The Santo Domingo Project will be designed to use seawater, which will be pumped to the mine/process site via a 111.5 kilometre long pipeline from a pump station to be located at Port Santo Domingo. While the flotation process will use seawater, there will be small desalination plants at both the site and at the port to provide water where seawater cannot be used (i.e. for potable water, reagent mixing, copper concentrate washing at site, and magnetite washing at the port).

A magnetite concentrate pipeline will transport magnetite concentrate from the process plant to the filter plant at the port via a pipeline starting at an elevation of 1,027 masl and ending at the port at an elevation of 16 masl. The copper concentrate will be trucked from the site to Port Santo Domingo.

Both the water and the concentrate pipelines will use the same right-of-way and will run parallel to existing roads for the majority of the distance from the mine area to the port. The pipeline route will largely follow the valleys with the single route high point located approximately 45 kilometres from the mine site near Anglo American's Mantoverde mine operation.

A 220 kV transmission line has been designed to supply power from the Diego de Almagro substation to the Santo Domingo site. The line is 8.9 kilometres long, running underground for the first 0.5 kilometres.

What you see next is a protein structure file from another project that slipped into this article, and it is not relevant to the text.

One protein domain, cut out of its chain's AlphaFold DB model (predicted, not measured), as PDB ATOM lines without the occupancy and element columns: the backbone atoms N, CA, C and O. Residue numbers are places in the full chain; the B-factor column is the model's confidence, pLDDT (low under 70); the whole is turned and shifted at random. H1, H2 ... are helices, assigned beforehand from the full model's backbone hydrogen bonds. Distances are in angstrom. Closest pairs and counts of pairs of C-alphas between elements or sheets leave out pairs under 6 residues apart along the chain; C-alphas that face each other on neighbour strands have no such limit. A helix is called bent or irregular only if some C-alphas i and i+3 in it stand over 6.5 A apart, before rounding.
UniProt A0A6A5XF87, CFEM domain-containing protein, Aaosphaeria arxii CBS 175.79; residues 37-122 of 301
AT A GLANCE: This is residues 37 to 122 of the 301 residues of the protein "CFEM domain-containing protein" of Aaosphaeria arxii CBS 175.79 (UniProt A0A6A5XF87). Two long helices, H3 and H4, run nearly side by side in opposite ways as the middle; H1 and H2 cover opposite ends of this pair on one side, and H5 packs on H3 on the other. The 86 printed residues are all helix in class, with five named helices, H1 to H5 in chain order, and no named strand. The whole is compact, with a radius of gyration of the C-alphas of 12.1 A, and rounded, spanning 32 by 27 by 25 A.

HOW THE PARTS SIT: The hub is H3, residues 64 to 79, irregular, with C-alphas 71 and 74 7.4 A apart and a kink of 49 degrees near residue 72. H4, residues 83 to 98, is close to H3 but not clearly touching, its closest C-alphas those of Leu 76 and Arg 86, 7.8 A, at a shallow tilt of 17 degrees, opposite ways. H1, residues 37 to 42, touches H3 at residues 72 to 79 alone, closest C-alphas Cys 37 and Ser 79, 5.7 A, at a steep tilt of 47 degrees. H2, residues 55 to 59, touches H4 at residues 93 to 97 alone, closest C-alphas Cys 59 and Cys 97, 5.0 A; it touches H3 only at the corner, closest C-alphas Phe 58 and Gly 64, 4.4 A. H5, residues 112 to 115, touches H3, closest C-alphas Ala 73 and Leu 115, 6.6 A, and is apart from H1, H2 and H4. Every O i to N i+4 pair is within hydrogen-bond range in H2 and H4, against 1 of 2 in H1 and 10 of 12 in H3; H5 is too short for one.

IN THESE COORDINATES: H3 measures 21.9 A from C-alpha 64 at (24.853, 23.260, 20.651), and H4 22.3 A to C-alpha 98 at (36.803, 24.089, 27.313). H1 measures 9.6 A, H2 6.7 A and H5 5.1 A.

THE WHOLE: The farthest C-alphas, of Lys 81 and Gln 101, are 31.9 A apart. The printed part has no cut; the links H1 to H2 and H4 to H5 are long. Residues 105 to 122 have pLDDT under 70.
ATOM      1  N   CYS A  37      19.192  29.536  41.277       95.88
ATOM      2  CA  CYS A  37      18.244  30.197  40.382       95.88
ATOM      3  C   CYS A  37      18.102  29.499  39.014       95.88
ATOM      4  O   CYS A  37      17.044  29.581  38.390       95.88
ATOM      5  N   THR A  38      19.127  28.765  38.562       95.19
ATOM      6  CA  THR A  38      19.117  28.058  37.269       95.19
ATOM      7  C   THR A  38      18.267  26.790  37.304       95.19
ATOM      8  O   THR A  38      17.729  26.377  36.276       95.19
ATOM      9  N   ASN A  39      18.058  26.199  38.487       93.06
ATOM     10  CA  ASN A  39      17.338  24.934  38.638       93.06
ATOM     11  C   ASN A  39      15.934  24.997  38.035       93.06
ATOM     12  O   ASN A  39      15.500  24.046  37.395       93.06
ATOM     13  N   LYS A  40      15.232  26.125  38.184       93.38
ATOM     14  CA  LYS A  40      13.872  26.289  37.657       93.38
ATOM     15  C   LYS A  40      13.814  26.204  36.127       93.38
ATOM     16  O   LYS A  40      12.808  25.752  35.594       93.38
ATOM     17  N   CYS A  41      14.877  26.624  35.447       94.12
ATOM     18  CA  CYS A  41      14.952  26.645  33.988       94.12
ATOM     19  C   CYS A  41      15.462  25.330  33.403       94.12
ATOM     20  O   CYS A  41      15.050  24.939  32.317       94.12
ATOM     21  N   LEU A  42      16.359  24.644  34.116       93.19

Access to the mine site is six kilometres south of Diego de Almagro on Highway C-17. This section is paved and in good condition. Due to the location of the planned Iris Norte pit, process facility and tailings storage facility, approximately 18.7 kilometres of the existing C-17 road will require relocation. The existing C-17 road will remain in service during the relocation effort. In addition, a new bypass road will be built around Diego de Almagro to minimize traffic impacts from the project. The Diego de Almagro bypass is approximately 4.7 kilometres in length and will be built in the early stage of the project.


Santo Domingo's mine and port sites will be connected to the Central Interconnected System (Sistema Interconectado Central or "SIC") which covers the central part of Chile and has coal and diesel thermoelectric plants in the project area. The closest connection point between the SIC and the mine site is via a direct connection to the Diego de Almagro substation, located about five kilometres from the mine area.

The FS has assumed a cost for power of $0.124 per kWh, which is consistent with rates being discussed in current negotiations with potential power providers. The estimated annual average operational power demand for both the mine and port is 86 MW, with a maximum (peak) demand of 112 MW.

Capital Cost Estimate